on a nighttime desert highway,
or peeling out from the Porter’s,
Viva Terlingua! rolled up in the back seat.


Viva Terlingua! was featured on a 2010 poster from the Original Terlingua Chili Championship. The artwork is by Texas-based artist Frank X. Tolbert 2. You can see more of his amazing work on his website, here. The Original Terlingua Chili Championship ( link ) was started in 1967 by his father Frank X. Tolbert Sr. and a group of local men. Special thanks to his daughter, Kathleen Ryan, for filling in these details on a recent serendipitous Saturday.

Poet Jen Payne

In celebration of National Poetry Month, members of the Guilford Poets Guild were invited to share their thoughts about poetry and the life of a poet. Here’s what poet Jen Payne had to say:

How did you come to being a poet?
My Dad was a salesman and traveled a lot when I was little. We used to write letters to each other — I’d tuck mine in his suitcase, he’d mail his from the road. That’s how I started writing.

Do you remember the first poem you ever wrote?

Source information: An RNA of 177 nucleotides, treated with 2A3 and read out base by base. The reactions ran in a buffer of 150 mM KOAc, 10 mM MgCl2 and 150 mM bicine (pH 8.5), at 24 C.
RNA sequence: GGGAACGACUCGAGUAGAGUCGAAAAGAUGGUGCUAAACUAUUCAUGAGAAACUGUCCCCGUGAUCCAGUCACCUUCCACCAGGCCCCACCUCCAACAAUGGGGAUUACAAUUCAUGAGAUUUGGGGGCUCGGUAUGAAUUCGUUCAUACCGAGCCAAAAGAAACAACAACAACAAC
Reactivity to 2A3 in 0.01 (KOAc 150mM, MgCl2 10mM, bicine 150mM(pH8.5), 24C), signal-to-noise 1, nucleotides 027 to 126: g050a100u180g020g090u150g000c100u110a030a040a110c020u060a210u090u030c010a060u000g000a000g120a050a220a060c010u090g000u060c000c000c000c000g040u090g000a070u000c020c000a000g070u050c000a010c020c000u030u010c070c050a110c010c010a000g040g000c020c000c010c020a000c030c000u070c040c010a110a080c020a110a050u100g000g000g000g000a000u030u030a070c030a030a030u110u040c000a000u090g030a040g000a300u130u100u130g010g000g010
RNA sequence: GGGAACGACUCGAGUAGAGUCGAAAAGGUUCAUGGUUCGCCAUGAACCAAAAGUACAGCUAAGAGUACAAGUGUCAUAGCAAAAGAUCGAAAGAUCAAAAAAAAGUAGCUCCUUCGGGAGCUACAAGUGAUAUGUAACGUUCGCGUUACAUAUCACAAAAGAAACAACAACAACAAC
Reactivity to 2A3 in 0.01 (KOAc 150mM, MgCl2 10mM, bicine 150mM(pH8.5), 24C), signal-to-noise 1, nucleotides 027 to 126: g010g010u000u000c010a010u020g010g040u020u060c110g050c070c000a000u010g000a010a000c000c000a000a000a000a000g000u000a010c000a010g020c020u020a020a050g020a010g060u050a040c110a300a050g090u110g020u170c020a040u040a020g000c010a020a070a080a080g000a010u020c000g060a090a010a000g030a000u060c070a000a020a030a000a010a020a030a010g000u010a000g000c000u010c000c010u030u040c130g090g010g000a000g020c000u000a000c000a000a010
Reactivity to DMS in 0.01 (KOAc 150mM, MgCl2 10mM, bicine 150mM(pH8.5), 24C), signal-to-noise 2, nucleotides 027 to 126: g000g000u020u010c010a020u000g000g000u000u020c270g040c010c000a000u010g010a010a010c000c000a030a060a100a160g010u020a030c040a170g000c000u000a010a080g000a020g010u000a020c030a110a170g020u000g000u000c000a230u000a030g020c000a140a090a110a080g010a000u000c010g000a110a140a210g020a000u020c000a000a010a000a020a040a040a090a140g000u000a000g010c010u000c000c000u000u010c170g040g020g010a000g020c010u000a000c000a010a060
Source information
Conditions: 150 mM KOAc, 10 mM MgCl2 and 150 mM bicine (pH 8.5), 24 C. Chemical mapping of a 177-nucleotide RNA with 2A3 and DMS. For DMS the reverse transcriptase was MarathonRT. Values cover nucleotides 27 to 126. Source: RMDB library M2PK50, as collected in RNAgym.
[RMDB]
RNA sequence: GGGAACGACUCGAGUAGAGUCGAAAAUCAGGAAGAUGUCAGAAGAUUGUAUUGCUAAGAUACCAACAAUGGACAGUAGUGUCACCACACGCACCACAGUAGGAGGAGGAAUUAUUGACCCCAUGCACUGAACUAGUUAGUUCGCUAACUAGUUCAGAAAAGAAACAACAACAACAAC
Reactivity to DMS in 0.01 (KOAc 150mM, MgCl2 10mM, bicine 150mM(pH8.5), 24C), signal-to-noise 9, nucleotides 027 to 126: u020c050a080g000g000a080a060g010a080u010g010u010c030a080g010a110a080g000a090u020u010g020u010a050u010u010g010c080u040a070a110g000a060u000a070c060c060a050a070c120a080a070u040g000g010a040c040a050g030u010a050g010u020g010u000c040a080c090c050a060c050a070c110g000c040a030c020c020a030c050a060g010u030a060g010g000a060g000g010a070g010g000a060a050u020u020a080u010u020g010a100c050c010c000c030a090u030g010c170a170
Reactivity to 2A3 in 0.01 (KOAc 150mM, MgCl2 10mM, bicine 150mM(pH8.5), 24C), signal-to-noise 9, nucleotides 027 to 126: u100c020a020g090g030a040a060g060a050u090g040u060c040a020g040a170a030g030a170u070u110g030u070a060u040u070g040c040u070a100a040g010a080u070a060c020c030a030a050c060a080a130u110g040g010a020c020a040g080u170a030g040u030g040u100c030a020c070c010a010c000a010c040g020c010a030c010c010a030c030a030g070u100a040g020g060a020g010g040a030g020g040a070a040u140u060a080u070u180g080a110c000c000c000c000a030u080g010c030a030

Unfortunately, yes. I have an old journal full of the sad, sappy things. We’ve all gotta start somewhere, right?

What else do you write besides poetry? Do you have other creative pursuits?
I write essays about creativity, spirituality, wellness, and nature for my blog, Random Acts of Writing. And I’ve been working on some short-form memoir pieces, one of which — Water Under the Bridge: A Sort-of Love Story, is coming out as a book sometime later this spring.

What has been the defining moment in your life as a poet/writer?
I think the first defining moment was when I was 15 — a hand-written note from an editor at Seventeen Magazine thanking me for my submission. They didn’t print the article, but the editor said I showed much talent. I wore that feather in my cap for a long time!

The most recent moment would be getting to read the poems from my book Evidence of Flossing at a Guilford Poets Guild Second Thursday reading a few years ago. Wow!

How long have you been a member of the Guilford Poets Guild and what’s that like?